Ted Cruz Speech Nods to Increasing Libertarian Views within Republican Party

During his Ironman 21-hour speech, Sen. Ted Cruz read excerpts from Ayn Rand’s Atlas Shrugged, name-dropped “libertarians” at least six times, and yielded to Sen. Rand Paul, who invoked Frederic Bastiat’s “What is Seen and Unseen,” a favorite among libertarians.

Ted Cruz, who retained remarkable composure over the long night, seems in all things deliberate. Political leaders seem to have become more comfortable talking about libertarians, even identifying themselves as such. Libertarians may have reached a tipping point within the Republican Party.

Last week, a FreedomWorks study on public opinion found that libertarian views within the Republican Party are at the highest point in a decade, today representing 41 percent of Republican voters. This is a strong claim. It’s worth explaining the methodology behind the study, as libertarian views gain more and more attention in the press.

As David Boaz and I have noted in our two studies on the Libertarian Vote, and ebook with Emily Ekins, Gallup has tracked “libertarian” beliefs since 1993 using a combination of two questions on the role of government:

  • Some people think the government is trying to do too many things that should be left to individuals and businesses. Others think that government should do more to solve our country’s problems. Which comes closer to your own view?
  • Some people think the government should promote traditional values in our society. Others think the government should not favor any particular set of values. Which comes closer to your own view?

Gallup defines libertarians as those who think government is doing “too many things” and should not “promote traditional values.”

In the chart below the jump, Gallup data show a 19 percentage point increase in libertarian views among Republicans and Republican leaning independents in the decade between 2002 and 2012. In 2002, libertarians represented 15 percent of Republicans; in 2012, 34 percent.

Lib Views

Using American National Election Studies (ANES) data, a stalwart in political science, we duplicated Gallup’s methodology, using two questions on the role of government:

  • Some people say the less government the better, others say that there are more things that government should be doing. Which comes closer to your view?
  • Do you agree strongly, agree somewhat, neither agree nor disagree, disagree somewhat, or disagree strongly with this statement? We should be more tolerant of people who choose to live according to their own moral standards, even if they are very different from our own.

We define libertarians as those who say the “less government the better” and who “agree” we should be “tolerant” of moral standards “different from our own.”

In the chart below, ANES data show a nine percentage point increase in libertarian views among Republicans and Republican leaning independents between 2000 and 2012. In 2000, libertarians represented 26 percent of Republicans; in 2012, 35 percent.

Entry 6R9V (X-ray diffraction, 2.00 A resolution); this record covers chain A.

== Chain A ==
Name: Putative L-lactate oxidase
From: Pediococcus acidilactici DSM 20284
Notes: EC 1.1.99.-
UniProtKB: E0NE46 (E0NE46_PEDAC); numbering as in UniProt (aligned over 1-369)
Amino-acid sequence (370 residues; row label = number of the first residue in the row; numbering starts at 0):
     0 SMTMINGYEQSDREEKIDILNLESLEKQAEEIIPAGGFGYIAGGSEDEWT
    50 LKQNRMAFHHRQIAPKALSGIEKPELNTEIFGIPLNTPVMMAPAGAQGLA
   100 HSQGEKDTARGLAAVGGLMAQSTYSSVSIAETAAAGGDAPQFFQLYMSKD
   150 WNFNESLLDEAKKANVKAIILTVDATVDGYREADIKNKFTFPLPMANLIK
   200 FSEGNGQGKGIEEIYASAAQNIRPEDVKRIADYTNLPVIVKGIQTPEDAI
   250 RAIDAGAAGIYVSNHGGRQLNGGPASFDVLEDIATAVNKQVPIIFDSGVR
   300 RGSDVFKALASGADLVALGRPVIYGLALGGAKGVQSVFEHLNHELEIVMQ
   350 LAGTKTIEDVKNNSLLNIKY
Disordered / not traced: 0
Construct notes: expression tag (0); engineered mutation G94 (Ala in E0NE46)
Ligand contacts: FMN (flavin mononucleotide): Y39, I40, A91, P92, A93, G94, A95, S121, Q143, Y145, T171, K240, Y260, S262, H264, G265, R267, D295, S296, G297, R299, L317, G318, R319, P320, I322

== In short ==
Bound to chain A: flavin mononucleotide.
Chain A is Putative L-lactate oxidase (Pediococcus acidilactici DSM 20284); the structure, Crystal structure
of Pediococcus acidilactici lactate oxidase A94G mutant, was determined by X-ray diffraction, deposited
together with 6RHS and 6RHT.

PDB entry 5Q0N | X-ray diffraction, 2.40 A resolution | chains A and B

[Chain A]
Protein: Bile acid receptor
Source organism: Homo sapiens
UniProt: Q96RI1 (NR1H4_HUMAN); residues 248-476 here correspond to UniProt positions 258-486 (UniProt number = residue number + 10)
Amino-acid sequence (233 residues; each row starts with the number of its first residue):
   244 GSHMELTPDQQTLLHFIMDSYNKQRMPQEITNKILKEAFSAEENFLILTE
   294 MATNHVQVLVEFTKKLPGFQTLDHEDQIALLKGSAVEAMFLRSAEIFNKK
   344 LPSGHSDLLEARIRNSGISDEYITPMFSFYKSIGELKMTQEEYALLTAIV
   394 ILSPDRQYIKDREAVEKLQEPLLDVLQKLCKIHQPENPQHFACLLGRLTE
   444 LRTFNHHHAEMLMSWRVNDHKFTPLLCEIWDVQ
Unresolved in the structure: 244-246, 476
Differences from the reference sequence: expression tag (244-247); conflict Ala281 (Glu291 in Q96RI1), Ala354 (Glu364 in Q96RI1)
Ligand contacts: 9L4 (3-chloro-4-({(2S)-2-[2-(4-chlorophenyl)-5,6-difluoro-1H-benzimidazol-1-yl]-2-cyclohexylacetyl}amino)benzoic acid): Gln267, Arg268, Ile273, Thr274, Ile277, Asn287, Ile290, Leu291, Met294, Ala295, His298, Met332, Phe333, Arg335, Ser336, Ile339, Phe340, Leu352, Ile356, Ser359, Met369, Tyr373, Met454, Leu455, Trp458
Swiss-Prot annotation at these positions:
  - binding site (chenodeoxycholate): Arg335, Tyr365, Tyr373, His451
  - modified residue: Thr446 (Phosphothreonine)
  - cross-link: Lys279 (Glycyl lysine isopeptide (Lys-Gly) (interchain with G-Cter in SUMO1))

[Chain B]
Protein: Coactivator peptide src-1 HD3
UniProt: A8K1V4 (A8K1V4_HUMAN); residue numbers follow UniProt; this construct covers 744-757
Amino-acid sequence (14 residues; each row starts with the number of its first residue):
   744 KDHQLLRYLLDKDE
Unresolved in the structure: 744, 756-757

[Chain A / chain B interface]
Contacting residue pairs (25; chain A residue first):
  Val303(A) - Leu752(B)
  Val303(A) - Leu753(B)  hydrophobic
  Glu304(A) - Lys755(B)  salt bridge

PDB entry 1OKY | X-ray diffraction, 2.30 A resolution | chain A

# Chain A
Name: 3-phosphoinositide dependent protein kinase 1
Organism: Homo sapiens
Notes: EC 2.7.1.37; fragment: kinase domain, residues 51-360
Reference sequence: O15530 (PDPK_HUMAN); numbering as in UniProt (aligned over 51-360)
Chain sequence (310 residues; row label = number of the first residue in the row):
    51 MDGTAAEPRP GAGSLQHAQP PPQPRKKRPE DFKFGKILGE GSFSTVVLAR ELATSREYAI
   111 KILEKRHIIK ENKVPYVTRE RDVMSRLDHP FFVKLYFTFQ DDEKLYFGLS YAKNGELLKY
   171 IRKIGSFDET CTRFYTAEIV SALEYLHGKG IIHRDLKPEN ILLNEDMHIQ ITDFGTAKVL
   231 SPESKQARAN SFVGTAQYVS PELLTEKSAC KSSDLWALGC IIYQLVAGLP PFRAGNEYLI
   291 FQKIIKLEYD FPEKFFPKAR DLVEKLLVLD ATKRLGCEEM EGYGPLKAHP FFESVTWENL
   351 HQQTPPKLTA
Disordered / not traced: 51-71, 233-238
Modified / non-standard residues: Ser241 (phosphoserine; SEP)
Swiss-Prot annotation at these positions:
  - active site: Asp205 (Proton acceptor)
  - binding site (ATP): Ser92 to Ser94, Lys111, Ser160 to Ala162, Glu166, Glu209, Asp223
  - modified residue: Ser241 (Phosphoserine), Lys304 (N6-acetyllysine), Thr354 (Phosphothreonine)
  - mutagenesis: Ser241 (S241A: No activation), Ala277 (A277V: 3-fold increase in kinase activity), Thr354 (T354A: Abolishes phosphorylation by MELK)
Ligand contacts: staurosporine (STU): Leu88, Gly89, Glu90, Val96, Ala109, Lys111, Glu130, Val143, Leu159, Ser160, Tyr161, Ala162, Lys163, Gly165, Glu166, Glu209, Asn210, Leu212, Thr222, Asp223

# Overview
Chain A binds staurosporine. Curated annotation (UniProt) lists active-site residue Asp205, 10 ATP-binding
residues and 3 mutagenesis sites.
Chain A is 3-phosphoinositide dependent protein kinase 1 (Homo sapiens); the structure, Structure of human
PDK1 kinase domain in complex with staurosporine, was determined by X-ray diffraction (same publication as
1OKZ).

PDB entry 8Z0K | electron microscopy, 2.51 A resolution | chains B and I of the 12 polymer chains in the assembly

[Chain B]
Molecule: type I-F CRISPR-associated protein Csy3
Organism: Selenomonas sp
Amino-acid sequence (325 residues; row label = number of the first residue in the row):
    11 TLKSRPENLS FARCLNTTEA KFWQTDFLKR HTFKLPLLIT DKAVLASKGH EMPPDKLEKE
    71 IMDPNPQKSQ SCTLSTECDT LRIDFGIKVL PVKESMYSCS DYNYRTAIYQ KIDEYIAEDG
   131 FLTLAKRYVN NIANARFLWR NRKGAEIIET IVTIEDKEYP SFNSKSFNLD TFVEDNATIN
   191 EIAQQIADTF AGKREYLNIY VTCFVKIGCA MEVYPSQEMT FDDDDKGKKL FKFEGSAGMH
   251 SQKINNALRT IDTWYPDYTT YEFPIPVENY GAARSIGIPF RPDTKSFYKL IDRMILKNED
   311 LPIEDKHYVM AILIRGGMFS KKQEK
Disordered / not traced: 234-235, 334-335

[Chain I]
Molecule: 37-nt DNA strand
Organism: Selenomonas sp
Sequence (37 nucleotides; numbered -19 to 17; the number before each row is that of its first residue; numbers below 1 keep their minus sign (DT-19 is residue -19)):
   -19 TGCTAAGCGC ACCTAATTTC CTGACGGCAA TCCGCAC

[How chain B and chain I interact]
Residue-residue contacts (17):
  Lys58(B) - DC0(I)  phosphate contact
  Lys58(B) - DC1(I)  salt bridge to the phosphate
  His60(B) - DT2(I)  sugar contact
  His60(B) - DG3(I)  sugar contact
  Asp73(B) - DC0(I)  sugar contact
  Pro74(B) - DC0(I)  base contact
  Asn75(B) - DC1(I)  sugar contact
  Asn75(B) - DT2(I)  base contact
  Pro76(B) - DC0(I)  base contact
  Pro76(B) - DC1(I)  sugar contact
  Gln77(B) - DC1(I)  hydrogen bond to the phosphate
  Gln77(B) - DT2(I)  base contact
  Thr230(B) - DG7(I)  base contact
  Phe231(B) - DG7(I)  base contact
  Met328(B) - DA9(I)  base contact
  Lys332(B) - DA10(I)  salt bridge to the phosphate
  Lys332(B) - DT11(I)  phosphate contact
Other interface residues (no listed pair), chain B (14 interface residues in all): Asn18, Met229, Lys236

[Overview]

lib anes

Finally, we added similar questions to a national poll FreedomWorks commissioned in August to see what percentage of Republicans hold libertarian views today. (Note: FreedomWorks surveyed only registered voters, whereas calculations for Gallup and ANES are for all Americans).

  • Some people think the government should promote traditional values in our society. Others think the government should not favor any particular set of values. Which comes closer to your own view?
  • Generally speaking, would you favor a smaller government with fewer services or a larger government which provides more services?

We define libertarians as those who favor “smaller government” and think government should not promote “traditional values.” Using this method, FreedomWorks data show that 41 percent of Republicans and Republican leaning independents are libertarian today.

Two separate data sources, Gallup and ANES, show the same trend: that libertarian views are at the highest point in a decade. And three point estimates for libertarians in 2012 and 2013—Gallup, ANES, and FreedomWorks—find a similar level of libertarian views between 34 and 41 percent.

Of course, as I’ve have noted previously, not all these libertarians self-identify as such and many don’t know the word. But even that seems to be changing, and it’s not just Ted Cruz.

Sen. Rand Paul calls himself a “libertarian-leaning Republican.” Glenn Beck now considers himself libertarian, saying “I’m a lot closer to Penn Jillette than I am to Chuck Hagel.” Matt Drudge recently tweeted his frustration with Republicans on Syria, saying it’s now “authoritarian vs. libertarian.” According to FreedomWorks’ poll, only 10 percent of Republicans “don’t know” the word libertarian, compared to 27 percent nationally.

The data confirm that libertarian views may well have reached a tipping point in the Republican Party.